Is “work flow” an oxymoron for you? On many days it is for me. The first thing that I do in the morning is check Twitter and then email. Both inevitably cause me to click on links to websites, and before you know it, an hour goes by.
If this happened only in the morning, I’d be productive enough, but the process repeats every time I’m away from my computer during the day. In other words, the first thing that I do after any absence is check Twitter and email—and another hour goes by.
During the summer, I get even less work done because my kids are at home, and they’re always dropping into my home office. Luckily, I don’t check Facebook on a daily basis, and no one sends me text messages, or things would be worse.
Sure, I’ve read the advice of lifehackers and GTDers who tell you how to do the important things first and to create various systems. But I’m too weak. For a while I thought that I’d never finish my next book.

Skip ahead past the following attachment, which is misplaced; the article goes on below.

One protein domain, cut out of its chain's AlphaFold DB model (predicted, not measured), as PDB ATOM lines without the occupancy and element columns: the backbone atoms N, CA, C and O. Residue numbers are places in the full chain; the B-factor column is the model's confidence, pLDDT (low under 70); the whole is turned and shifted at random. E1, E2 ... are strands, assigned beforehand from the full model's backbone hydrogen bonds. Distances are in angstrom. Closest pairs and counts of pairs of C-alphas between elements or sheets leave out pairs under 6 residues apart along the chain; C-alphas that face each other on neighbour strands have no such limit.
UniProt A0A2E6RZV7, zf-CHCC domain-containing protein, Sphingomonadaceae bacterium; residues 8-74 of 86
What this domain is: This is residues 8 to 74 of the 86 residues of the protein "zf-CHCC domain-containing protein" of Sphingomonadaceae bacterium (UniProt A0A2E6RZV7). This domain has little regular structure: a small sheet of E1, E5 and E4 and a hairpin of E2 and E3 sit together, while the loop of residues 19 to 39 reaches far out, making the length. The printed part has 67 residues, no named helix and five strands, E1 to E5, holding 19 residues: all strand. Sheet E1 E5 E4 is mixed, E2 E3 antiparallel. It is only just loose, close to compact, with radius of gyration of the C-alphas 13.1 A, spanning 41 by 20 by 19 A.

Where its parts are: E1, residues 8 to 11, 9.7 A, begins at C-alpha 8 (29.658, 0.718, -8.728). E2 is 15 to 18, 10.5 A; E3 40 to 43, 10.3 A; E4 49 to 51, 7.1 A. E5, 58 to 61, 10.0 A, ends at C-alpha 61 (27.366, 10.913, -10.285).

Does any of this sound familiar? If it does, I recently found two applications that have helped me. First, Freedom by Fred Stuzman. It turns off Internet access for your computer for up to eight hours. There is a way to override it—restarting your computer—but doing this is a total admission of weakness. It sells for $10, Macintosh and Windows.
Second, Fred also created a program called Anti-Social. It enables you to block access to specific sites and their APIs for up to eight hours too—for example, http://twitter.com/ and api.twitter.com. This means that you can’t access Twitter via the Twitter website nor Twitter clients like Tweetdeck that use the Twitter API. The complete list of sites that it can block includes Facebook, LinkedIn, Hulu and YouTube.
Anti-Social is for people who need access to email and websites for work purposes and, say, Pandora, for music but cannot handle unrestricted access to everything. Like Freedom, you can override it by restarting your Macintosh. It sells for $15 (or $20 for both Freedom and Anti-Social), Macintosh only.
Sure, you and I should be strong enough and mature enough to prioritize our activities and get things done. But sometimes everyone needs a little help, and these two applications can be just the thing for the weak of us.